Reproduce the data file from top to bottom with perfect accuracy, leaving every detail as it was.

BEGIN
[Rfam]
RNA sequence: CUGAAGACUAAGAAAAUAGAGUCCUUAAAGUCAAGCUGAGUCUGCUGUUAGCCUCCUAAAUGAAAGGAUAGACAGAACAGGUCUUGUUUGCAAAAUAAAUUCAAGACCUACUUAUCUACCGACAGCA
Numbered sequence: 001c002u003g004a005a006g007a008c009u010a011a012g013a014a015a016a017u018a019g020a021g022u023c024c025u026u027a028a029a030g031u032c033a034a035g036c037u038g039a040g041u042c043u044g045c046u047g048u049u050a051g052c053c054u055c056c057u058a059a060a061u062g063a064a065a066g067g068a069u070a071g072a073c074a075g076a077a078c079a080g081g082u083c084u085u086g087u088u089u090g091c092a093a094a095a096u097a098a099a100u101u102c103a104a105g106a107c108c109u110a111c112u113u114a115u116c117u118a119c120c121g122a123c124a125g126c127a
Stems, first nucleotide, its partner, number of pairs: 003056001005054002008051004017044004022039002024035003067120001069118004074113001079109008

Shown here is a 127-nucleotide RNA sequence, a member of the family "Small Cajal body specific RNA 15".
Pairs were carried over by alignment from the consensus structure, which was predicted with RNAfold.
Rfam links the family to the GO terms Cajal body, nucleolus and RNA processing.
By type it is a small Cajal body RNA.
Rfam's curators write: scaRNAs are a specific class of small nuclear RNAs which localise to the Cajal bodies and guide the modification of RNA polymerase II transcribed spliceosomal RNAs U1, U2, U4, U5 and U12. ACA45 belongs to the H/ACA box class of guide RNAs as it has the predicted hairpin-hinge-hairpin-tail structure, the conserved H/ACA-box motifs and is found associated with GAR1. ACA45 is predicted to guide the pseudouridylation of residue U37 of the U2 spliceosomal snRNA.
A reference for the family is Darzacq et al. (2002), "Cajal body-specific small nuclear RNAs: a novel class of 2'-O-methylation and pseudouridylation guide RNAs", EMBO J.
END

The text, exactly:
[Rfam]
RNA sequence: CUGAAGACUAAGAAAAUAGAGUCCUUAAAGUCAAGCUGAGUCUGCUGUUAGCCUCCUAAAUGAAAGGAUAGACAGAACAGGUCUUGUUUGCAAAAUAAAUUCAAGACCUACUUAUCUACCGACAGCA
Numbered sequence: 001c002u003g004a005a006g007a008c009u010a011a012g013a014a015a016a017u018a019g020a021g022u023c024c025u026u027a028a029a030g031u032c033a034a035g036c037u038g039a040g041u042c043u044g045c046u047g048u049u050a051g052c053c054u055c056c057u058a059a060a061u062g063a064a065a066g067g068a069u070a071g072a073c074a075g076a077a078c079a080g081g082u083c084u085u086g087u088u089u090g091c092a093a094a095a096u097a098a099a100u101u102c103a104a105g106a107c108c109u110a111c112u113u114a115u116c117u118a119c120c121g122a123c124a125g126c127a
Stems, first nucleotide, its partner, number of pairs: 003056001005054002008051004017044004022039002024035003067120001069118004074113001079109008

Shown here is a 127-nucleotide RNA sequence, a member of the family "Small Cajal body specific RNA 15".
Pairs were carried over by alignment from the consensus structure, which was predicted with RNAfold.
Rfam links the family to the GO terms Cajal body, nucleolus and RNA processing.
By type it is a small Cajal body RNA.
Rfam's curators write: scaRNAs are a specific class of small nuclear RNAs which localise to the Cajal bodies and guide the modification of RNA polymerase II transcribed spliceosomal RNAs U1, U2, U4, U5 and U12. ACA45 belongs to the H/ACA box class of guide RNAs as it has the predicted hairpin-hinge-hairpin-tail structure, the conserved H/ACA-box motifs and is found associated with GAR1. ACA45 is predicted to guide the pseudouridylation of residue U37 of the U2 spliceosomal snRNA.
A reference for the family is Darzacq et al. (2002), "Cajal body-specific small nuclear RNAs: a novel class of 2'-O-methylation and pseudouridylation guide RNAs", EMBO J.